Ellie Goulding is rethinking her planned halftime performance during the National Football League's (NFL's) Thanksgiving Day game between the Dallas Cowboys and Buffalo Bills over concerns about the game's association with the Salvation Army, Yahoo! Sports reports. The charitable organization has been accused of promoting homophobia and transphobia.
The NFL's Thanksgiving Day broadcast is typically one of the most-watched games of the regular season, and this season promises to be no different. Both teams are at or near the top of their respective divisions, and though it's far too early in the season to discuss playoff contention, both teams could see their playoff future look a bit brighter with a Thanksgiving Day win.
The Thanksgiving Day game is significant for another reason as well: the halftime show kicks off the Salvation Army's Red Kettle campaign, which will bring the familiar bell-ringers standing in front of retail outlets, collecting spare coins, to raise money for the charity during the holiday season. And singer-songwriter Ellie Goulding has been slated to perform.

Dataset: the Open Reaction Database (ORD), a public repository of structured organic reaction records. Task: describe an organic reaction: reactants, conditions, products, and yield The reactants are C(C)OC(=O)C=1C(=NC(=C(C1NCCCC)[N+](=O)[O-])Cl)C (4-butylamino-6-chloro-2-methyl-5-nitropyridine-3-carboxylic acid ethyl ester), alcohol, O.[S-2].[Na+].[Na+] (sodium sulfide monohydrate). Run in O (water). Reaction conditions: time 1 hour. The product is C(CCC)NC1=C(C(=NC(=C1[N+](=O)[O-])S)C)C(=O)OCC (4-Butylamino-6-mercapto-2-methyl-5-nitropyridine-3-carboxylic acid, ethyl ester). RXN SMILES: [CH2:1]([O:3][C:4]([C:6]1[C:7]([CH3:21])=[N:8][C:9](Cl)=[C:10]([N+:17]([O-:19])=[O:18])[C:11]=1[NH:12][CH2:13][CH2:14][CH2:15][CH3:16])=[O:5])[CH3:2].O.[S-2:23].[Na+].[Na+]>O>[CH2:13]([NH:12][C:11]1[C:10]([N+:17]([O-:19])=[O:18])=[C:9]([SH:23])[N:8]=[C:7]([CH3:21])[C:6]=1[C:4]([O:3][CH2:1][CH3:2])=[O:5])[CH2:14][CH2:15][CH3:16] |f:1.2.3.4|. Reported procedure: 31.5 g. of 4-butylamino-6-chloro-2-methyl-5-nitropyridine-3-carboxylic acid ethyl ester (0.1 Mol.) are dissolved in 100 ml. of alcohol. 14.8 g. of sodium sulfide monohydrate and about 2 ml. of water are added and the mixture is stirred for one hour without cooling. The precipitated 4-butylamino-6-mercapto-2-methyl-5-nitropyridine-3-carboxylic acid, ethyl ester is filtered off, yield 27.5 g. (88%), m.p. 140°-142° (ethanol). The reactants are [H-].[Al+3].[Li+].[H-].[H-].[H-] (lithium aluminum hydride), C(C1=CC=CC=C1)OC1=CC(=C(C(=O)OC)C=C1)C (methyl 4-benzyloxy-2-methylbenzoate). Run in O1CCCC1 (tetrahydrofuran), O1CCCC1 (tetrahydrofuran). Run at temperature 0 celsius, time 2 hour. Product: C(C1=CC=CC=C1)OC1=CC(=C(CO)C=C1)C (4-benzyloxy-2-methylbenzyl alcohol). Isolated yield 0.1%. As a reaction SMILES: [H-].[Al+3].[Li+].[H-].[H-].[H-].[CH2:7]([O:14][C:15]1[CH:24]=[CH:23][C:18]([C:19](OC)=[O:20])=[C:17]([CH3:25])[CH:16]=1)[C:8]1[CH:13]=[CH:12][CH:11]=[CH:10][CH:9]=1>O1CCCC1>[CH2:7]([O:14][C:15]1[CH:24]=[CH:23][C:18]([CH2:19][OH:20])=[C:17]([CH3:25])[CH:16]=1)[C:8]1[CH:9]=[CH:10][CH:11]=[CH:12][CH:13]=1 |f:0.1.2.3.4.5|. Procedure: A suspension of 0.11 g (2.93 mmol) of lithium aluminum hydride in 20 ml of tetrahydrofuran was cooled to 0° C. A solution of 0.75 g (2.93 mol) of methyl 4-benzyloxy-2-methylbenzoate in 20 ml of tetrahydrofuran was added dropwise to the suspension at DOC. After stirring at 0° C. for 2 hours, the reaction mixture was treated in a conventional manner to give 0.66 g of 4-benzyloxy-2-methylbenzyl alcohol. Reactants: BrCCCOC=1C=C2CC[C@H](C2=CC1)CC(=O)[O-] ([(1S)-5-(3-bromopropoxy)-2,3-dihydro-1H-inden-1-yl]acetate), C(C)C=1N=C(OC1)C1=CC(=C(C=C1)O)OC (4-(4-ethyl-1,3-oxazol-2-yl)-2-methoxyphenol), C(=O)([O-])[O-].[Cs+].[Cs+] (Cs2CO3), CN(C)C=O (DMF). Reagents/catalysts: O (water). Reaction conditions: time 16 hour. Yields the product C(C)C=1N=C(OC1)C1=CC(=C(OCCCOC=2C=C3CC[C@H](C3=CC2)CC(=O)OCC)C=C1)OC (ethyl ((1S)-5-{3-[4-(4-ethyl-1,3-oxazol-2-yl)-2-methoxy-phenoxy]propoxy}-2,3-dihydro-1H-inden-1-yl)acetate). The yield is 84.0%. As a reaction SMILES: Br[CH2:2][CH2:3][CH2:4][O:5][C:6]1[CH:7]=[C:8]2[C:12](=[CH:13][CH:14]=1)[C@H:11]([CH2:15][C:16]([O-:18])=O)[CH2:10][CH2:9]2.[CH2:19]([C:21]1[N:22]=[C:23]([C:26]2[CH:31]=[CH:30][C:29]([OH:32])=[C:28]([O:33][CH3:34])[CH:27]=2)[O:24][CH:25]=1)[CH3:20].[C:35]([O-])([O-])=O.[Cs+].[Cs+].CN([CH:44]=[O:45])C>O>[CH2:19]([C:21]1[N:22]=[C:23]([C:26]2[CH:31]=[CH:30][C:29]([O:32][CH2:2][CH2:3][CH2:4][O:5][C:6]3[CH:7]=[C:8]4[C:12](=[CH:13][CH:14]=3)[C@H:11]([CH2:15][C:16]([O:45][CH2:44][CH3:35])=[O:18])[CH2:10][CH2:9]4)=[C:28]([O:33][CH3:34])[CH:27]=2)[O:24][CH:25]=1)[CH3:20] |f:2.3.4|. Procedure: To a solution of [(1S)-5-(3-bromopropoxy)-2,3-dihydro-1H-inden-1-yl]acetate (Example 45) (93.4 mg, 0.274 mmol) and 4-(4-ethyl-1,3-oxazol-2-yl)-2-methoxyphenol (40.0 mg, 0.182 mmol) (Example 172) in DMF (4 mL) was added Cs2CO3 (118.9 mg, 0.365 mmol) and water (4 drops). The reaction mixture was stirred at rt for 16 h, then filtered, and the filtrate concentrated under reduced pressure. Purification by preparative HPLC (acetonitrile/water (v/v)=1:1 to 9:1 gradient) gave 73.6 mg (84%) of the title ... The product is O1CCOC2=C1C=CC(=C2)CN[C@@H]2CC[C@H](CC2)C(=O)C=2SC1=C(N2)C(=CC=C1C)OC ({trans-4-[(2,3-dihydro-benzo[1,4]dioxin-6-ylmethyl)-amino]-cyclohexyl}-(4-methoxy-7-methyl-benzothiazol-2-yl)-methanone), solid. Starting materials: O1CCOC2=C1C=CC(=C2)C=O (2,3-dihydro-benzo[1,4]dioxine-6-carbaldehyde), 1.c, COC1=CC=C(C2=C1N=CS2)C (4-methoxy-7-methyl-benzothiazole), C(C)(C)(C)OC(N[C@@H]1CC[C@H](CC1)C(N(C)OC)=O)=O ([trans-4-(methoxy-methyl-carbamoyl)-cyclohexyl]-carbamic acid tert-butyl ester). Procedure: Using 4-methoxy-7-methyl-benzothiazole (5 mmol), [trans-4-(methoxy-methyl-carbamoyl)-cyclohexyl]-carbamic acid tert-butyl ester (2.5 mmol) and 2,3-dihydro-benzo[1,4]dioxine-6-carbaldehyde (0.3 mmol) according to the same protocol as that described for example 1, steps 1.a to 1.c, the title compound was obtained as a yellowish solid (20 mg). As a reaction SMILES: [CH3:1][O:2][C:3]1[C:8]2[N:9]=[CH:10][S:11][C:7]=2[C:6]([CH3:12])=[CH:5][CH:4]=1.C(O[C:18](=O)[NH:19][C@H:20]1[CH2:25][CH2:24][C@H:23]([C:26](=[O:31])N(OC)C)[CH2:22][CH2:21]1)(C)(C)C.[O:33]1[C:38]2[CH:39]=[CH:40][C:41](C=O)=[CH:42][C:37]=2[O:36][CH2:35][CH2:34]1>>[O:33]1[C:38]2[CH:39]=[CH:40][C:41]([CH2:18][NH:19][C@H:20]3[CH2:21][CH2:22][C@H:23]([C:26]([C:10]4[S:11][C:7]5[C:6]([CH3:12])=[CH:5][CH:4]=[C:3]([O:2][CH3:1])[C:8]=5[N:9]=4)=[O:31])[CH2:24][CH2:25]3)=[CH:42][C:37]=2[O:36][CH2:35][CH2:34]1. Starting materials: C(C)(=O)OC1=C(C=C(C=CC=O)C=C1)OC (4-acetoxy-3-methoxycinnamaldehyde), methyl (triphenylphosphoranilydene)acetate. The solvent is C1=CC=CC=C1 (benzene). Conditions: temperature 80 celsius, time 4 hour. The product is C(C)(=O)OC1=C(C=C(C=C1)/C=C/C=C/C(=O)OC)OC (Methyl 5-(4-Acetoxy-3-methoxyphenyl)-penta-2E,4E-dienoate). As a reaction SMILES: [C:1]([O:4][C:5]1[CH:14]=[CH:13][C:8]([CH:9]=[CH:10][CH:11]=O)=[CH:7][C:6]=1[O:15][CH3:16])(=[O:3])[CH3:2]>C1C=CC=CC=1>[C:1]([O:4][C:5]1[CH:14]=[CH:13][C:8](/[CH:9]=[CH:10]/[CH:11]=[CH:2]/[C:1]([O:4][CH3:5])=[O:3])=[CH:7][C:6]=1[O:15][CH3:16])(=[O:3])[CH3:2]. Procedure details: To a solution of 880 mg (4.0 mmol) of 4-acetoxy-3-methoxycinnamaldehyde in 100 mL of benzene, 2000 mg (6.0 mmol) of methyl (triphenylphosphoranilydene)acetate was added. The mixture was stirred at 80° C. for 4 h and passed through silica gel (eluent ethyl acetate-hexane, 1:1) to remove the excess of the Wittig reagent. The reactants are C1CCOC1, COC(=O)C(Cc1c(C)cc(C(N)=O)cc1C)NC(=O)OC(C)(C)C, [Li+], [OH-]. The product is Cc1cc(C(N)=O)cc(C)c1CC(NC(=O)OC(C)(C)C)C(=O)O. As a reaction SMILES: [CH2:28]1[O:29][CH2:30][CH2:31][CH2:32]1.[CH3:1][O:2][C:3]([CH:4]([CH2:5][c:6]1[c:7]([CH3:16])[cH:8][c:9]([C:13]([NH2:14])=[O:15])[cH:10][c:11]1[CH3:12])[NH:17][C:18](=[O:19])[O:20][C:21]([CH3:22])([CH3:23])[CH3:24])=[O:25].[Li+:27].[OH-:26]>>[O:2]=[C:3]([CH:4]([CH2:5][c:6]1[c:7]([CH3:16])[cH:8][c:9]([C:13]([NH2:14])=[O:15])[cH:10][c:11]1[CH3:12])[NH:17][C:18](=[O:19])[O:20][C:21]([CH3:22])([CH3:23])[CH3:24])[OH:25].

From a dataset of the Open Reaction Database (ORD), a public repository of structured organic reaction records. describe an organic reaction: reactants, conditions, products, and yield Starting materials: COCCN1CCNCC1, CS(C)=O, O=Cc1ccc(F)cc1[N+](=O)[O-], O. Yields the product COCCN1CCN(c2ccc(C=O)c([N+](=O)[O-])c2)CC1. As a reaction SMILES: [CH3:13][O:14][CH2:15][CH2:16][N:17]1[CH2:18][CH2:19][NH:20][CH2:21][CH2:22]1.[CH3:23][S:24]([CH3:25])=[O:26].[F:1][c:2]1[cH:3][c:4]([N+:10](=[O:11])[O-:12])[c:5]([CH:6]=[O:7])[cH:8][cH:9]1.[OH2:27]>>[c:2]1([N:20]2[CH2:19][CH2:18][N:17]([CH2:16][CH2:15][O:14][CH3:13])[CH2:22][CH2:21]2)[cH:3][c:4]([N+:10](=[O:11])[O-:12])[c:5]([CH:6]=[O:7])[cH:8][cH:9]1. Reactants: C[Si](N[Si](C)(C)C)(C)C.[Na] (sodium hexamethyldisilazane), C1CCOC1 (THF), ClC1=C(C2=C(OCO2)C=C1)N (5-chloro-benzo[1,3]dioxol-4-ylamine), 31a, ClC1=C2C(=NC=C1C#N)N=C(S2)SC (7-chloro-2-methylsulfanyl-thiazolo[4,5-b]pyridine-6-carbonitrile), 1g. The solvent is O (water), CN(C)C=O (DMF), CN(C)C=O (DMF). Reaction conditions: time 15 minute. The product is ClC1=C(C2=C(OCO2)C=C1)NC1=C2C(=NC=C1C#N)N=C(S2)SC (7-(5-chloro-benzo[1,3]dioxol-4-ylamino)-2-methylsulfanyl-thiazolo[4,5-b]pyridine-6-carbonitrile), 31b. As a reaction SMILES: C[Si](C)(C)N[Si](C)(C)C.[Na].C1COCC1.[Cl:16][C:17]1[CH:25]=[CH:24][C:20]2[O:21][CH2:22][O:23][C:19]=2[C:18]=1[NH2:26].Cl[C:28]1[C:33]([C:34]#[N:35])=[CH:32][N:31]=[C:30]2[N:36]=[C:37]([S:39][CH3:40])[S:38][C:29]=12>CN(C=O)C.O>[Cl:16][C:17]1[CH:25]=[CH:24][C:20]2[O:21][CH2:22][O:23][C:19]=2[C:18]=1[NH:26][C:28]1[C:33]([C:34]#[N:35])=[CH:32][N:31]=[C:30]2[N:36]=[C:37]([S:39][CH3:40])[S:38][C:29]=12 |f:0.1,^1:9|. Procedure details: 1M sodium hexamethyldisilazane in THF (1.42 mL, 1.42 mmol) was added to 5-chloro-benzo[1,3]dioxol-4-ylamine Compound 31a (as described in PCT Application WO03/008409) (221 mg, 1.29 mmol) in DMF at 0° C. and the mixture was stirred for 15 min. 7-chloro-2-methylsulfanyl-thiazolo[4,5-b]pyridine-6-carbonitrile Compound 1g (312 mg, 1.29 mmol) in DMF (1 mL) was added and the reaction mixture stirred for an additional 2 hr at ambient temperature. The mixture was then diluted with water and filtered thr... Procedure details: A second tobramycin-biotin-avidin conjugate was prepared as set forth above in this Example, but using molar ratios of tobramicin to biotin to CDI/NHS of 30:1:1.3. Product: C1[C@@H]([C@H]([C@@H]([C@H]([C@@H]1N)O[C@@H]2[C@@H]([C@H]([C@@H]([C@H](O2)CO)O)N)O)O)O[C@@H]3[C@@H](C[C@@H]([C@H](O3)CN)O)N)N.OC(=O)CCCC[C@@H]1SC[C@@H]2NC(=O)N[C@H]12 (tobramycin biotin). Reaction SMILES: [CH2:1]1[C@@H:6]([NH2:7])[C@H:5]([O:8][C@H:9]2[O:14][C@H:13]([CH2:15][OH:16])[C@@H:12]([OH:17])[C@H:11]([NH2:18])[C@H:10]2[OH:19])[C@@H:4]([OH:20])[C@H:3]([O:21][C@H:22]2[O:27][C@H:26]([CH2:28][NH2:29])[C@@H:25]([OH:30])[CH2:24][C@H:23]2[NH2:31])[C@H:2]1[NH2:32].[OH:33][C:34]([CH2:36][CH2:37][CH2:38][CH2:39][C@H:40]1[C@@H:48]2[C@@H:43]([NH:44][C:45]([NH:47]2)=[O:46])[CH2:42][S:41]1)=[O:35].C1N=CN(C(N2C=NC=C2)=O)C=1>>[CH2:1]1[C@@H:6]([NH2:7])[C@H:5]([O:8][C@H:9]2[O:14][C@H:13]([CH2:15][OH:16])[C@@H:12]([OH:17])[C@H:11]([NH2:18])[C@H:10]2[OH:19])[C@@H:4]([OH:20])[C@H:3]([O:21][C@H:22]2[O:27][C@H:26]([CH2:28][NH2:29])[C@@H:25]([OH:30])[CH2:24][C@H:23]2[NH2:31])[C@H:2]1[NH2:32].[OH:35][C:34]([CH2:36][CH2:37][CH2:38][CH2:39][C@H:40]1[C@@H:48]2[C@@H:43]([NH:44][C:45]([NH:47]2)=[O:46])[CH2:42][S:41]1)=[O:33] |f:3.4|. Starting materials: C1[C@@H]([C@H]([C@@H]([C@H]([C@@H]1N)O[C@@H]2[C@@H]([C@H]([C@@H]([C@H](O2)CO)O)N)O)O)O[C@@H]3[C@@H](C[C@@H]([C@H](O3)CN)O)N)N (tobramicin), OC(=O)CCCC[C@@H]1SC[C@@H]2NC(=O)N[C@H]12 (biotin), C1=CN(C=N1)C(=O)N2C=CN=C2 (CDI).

On Tuesday, Goulding posted an Instagram photo showing herself wearing the Salvation Army apron and helping out at one of the charity's locations in New York, talking up the charitable work the organization does.However, commenters pointed out that the organization has recently come under fire for purportedly promoting homophobia and transphobia.
According to a 2013 HuffPost report, the organization is clear in its belief that homosexuality is immoral.
"Scripture opposes homosexual practices by direct comment and also by clearly implied disapproval. The Bible treats such practices as self-evidently abnormal.... Attempts to establish or promote such relationships as viable alternatives to heterosexually-based family life do not conform to God's will for society," read a statement previously posted at the organization's website.
Further, the organization has fired LGBTQ employees, and attempted to strike a deal with the George W. Bush administration that would ensure that religious charities receiving federal funding would be exempt from any local ordinances banning anti-gay discrimination. This was purportedly a move to avoid being compelled to pay health insurance benefits to same-sex partners of its employees.
Goulding, now that she's been made aware of the controversy, is calling on the organization to make a donation to an LGBTQ advocacy group as a gesture of good faith. If they don't, she won't be performing, she says.
"I have reached out to The Salvation Army and said that I would have no choice but to pull out unless they very quickly make a solid, committed pledge or donation to the LGBTQ community," she said.
As of this writing, neither the Salvation Army nor the NFL has responded to Goulding's demands.